Linux has been widely ported around the town and finding a lowcost CPU that can run Linux (and includes an MMU) is easy.. so theres less need for the ucLinux or other exotic forks. Plain Linux will work well and you in one swoop have drivers for almost any networking or multimedia chip made.
    • by Lurch00 (56120) on Thursday June 19, 2003 @06:59AM (#6241527)
      I agree with your post to a point, well, this point specificly:

      Linux has been widely ported around the town and finding a lowcost CPU that can run Linux (and includes an MMU) is easy.. so theres less need for the ucLinux or other exotic forks. Plain Linux will work well and you in one swoop have drivers for almost any networking or multimedia chip made.

      I truly fear (for the sake of the market, not my life [yet]) the companies that say "well, we'll take this processor, these support chips, then just slap linux on top of it and be done with it. After all, all the components we picked have drivers in the kernel." Without someone who truly understands all the pieces they're pulling together, we have the hardware analoge of much of the open source software built today - a mismash of tools in varying states of quality with some glue and new logic slapped on top. This leads to poor (well, I'll say "incompletely tested" ;-)) software, and would lead to a similar state in hardware.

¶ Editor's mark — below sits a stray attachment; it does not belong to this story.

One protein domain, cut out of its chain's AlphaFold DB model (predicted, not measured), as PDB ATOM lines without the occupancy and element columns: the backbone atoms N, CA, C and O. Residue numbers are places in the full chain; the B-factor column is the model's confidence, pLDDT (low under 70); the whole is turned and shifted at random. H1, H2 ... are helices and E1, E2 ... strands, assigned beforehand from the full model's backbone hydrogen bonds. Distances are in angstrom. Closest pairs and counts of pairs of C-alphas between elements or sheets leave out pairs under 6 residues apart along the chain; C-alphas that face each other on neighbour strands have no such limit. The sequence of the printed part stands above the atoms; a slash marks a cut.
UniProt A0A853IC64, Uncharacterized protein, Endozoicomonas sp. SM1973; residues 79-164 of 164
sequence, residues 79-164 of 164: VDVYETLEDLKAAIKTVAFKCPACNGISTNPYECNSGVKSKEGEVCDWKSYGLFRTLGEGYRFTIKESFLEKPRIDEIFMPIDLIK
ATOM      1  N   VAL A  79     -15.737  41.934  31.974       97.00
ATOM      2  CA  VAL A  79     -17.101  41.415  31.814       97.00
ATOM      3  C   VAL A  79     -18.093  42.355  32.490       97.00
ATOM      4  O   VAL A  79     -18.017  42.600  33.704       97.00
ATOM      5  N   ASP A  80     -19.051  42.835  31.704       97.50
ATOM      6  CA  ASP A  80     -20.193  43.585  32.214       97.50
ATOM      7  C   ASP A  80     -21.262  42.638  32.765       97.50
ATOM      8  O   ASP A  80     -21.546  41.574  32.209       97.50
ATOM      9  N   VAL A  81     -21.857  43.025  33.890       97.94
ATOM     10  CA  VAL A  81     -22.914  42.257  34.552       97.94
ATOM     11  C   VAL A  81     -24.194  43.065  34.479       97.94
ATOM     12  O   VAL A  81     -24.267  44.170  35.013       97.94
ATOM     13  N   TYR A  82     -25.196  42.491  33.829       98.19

I'm not at all suggesting that you should develop everything in house so someone understands it all, or that you need someone with a vast amount of knowledge covering all sorts of different chips etc to do embedded linux. But I do think if you're doing hardware integration using linux you should take every driver that touches the hardware you pick as your own. That means analysis, auditing, testing, etc. Many companies don't do this, and its a dangerous practice.